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Bench responds when called upon

Email|Print|Single Page| Text size + By Christopher L. Gasper
Globe Staff / May 25, 2008

AUBURN HILLS, Mich. - P.J. Brown said after the woeful performance of the Boston bench in Game 2 that somebody, or everybody as a group, had to step up. Luckily for the Celtics, it turned out to be both.

James Posey came off the bench to score 12 points in 24 minutes as part of a group effort from the revitalized reserves - including a contribution from Sam Cassell, who had been mothballed since Game 5 against the Cleveland Cavaliers - to assist the Celtics in finally finding a way to win away from home in the playoffs with a 94-80 win over the Detroit Pistons at The Palace of Auburn Hills in Game 3 of the Eastern Conference finals.

Cassell was back last night and so was the Boston bench, which accounted for 23 points after scoring just 8 points on 3-of-11 shooting in Game 2. The reserves rode to the rescue in the first quarter with a 10-0 spurt that positioned the Celtics to take a 2-1 lead in this best-of-seven series.

With Kevin Garnett forced to the bench after picking up his second personal foul at the seven-minute mark of the first quarter, when the Celtics led, 11-4, the Pistons were looking to take advantage. Boston extended its lead to 15-4, but then the Pistons pounced, using a 13-0 run to take a 17-15 lead. The Boston bench responded with its 10-0 run, scoring 2 more points in the final 1:28 of the first quarter than they scored in all of Game 2.

"That was huge," said Celtics general manager/executive director of basketball operations Danny Ainge, who built the bench. "You got to stop those runs. We had our share of positive runs. That was a big time of the game and the most important part of the game, most likely."

Posey, who had 8 of his points in the first half, started the run with a pair of free throws, and Cassell followed a Posey 3-pointer with one of his own to close out the quarter with Boston leading, 25-17.

After the Pistons took their short-lived lead, the Boston bench scored the Celtics next 16 points. When Garnett returned, with 9:53 left in the half, the Celtics led, 29-23, only losing 1 point off their lead while he was on the bench.

"I thought that was the biggest part of the game for us," said Celtics coach Doc Rivers.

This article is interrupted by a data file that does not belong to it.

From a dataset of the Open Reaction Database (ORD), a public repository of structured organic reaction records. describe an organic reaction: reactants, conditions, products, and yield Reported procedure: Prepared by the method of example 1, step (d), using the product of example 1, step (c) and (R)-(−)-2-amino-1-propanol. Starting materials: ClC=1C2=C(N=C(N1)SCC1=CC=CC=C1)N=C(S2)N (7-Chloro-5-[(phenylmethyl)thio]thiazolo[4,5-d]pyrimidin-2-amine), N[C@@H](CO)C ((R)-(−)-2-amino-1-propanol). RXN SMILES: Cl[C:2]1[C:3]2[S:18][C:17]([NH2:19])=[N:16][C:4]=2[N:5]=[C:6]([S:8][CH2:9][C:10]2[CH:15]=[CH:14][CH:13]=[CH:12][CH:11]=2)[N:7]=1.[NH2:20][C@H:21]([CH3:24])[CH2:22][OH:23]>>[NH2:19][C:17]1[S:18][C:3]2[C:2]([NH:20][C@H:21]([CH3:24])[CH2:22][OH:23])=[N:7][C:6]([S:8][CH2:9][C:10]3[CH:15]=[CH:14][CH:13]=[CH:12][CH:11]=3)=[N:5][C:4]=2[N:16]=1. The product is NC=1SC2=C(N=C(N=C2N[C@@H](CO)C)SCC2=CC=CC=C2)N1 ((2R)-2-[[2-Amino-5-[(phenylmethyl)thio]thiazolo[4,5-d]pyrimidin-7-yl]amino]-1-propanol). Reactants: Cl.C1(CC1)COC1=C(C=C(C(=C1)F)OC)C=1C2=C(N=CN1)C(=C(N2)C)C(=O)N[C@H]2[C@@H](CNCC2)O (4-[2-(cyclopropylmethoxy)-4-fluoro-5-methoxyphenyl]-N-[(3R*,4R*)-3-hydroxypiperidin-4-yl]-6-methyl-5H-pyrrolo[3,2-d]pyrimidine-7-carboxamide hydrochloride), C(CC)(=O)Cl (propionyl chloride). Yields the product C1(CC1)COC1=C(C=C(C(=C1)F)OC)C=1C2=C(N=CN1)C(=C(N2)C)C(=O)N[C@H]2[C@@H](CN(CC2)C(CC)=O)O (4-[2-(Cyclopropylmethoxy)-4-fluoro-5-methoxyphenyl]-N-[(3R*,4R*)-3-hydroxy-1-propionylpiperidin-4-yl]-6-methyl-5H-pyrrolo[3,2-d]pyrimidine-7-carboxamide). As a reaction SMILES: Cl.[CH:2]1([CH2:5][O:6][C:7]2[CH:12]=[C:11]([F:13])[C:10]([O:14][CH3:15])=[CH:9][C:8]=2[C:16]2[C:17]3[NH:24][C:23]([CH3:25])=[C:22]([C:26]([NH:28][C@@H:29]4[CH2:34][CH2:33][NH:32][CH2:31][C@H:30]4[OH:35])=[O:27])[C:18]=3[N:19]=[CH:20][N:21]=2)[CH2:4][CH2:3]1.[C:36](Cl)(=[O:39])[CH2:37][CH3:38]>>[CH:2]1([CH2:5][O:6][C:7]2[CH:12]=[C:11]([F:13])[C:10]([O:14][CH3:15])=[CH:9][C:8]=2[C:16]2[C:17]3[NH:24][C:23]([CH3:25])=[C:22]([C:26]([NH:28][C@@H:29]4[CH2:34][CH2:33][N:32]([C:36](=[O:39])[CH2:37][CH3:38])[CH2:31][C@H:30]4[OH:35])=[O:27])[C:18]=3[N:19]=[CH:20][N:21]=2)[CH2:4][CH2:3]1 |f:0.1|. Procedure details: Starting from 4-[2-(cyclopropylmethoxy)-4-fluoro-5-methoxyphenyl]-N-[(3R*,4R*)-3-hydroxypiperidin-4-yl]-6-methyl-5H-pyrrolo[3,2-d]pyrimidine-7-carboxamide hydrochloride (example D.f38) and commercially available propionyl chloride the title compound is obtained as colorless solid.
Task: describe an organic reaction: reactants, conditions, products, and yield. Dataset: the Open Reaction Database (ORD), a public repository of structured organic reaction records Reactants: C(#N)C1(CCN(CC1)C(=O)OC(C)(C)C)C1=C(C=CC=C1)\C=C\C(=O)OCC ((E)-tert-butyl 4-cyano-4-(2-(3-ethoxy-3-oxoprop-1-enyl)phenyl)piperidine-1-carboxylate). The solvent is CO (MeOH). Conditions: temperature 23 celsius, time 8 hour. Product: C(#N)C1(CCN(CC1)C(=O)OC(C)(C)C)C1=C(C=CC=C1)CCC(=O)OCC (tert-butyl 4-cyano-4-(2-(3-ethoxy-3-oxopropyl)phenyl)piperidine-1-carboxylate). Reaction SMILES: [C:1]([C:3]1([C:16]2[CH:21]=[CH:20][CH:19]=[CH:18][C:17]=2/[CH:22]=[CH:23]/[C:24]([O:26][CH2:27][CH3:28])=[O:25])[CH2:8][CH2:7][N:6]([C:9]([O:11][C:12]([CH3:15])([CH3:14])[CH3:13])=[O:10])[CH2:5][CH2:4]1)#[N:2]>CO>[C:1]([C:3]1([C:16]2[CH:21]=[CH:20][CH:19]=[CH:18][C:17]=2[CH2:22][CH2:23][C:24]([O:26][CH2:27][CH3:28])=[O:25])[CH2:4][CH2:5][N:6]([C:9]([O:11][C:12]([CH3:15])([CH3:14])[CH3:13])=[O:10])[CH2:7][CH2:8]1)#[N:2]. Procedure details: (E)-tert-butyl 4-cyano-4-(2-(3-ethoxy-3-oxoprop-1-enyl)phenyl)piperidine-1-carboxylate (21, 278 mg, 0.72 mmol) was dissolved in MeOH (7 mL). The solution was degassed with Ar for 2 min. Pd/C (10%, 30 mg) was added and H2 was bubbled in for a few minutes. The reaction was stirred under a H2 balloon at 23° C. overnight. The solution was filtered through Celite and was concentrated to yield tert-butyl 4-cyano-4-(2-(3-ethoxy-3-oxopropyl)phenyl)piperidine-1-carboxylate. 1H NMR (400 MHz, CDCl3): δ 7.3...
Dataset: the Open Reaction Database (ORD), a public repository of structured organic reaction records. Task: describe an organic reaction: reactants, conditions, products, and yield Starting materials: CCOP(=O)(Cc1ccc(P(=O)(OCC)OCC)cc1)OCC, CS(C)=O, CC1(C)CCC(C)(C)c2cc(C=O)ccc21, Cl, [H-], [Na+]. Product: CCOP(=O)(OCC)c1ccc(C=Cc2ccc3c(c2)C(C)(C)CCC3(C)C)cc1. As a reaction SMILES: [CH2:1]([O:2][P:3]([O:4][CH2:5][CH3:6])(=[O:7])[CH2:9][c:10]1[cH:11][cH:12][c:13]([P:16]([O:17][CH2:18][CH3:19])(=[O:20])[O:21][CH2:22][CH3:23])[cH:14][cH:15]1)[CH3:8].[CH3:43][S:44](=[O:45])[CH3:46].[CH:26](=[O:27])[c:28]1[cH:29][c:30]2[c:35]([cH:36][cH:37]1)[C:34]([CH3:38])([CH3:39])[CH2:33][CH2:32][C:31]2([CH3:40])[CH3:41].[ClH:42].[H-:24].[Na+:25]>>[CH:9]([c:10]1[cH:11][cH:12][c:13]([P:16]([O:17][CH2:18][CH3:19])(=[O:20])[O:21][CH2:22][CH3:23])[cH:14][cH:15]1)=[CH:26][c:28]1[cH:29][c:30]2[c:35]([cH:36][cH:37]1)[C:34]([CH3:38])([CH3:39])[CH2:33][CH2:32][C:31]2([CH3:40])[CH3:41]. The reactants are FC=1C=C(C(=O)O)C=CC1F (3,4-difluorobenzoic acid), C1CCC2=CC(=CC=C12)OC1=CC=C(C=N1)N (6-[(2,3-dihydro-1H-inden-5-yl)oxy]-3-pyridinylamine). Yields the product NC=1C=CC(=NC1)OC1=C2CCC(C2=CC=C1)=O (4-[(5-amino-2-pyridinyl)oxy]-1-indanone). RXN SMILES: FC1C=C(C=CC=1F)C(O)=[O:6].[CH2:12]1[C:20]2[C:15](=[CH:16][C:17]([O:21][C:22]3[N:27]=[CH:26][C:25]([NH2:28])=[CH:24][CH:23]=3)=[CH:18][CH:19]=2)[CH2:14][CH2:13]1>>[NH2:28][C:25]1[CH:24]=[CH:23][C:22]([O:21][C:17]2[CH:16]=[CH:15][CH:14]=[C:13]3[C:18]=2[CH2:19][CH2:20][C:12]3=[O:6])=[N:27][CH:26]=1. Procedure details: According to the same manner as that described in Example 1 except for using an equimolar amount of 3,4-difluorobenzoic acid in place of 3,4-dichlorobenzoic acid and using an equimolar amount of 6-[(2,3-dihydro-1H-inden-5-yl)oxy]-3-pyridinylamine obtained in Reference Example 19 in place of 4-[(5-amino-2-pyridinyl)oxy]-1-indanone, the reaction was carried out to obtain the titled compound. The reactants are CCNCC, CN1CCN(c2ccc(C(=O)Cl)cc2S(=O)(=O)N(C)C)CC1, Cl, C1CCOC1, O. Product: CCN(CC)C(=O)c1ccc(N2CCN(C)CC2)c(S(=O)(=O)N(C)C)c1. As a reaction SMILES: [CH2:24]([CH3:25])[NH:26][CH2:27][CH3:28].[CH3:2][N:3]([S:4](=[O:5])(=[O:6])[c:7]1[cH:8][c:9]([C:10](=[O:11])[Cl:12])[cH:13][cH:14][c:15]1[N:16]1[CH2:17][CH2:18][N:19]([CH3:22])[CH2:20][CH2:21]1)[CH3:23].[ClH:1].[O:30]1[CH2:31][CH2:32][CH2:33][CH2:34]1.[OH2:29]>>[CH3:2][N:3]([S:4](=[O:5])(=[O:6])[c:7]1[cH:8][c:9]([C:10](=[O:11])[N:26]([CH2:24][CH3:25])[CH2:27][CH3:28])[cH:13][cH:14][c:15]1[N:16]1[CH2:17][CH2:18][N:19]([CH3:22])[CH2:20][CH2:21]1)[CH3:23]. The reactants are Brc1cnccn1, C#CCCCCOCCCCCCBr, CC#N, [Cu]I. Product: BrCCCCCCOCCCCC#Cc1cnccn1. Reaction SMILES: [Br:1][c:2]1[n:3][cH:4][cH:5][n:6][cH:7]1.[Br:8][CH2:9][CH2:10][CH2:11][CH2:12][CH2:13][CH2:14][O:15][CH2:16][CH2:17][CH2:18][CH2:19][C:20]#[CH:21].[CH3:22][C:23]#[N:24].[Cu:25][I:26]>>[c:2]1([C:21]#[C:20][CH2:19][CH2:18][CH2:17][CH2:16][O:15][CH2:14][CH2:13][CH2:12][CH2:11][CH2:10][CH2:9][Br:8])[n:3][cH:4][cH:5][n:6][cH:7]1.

The Celtics led, 50-32, at the half and 19 of those points belonged to the bench, which was 1 more point than Garnett, Paul Pierce, and Ray Allen scored. But the contribution was about more than points. Brown, who checked in for Garnett when KG picked up his second personal, was a stabilizing force on the defensive end with a block and four rebounds in the first half. He also chipped in with 4 points, his total for the game.

That was 1 point fewer than Cassell contributed. At first it looked like a mistake when Rivers decided to dust off Cassell, who had been glued to the pine for the previous four playoff games, registering a quartet of Did Not Play-Coach's Decisions.

He entered the game with 3:29 left in the first quarter, promptly jacked up a shot that was partially deflected and turned the ball over on his first two trips down the court. Both Pierce and Posey could be seen jabbering with Cassell, telling him to "run the play, run the play."

But Cassell responded with the 3-pointer and a tear-drop jumper in the second quarter that was classic Cassell.

"I haven't had an opportunity in a couple of weeks," he said. "When I first got in the game, everybody was going 100 miles per hour, but me. It's just getting my timing back. I've never in my life had trouble making a shot."

Posey helped the Celtics close out the game in the fourth quarter with a big offensive rebound that led to him scoring a layup off a feed from Allen that gave the Celtics an 86-73 lead with 3:53 left.

"He was big tonight," Ainge said of Posey. "He's been big for us all season."

Chances are if the Celtics are to realize their goal of hanging another banner in the Garden rafters, they're going to have to have more nights like this from their bench.

"Well, all my experience in this league is that your bench wins championships," said Cassell. "When I won my two championships in Houston, I was a bench player. If you get 20 points from the bench, you can win the game. That's a stat that a lot of people don't realize. You get 20 points from the bench, 19 points from the bench, most likely you'll win the ballgame.

"Tonight I made a couple of shots. Posey made a couple of shots. P.J., Big Baby [Glen Davis] made [two free throws]. Everything counts right now, and once we get opportunities we have to take advantage of it."

Christopher L. Gasper can be reached at cgasper@globe.com.

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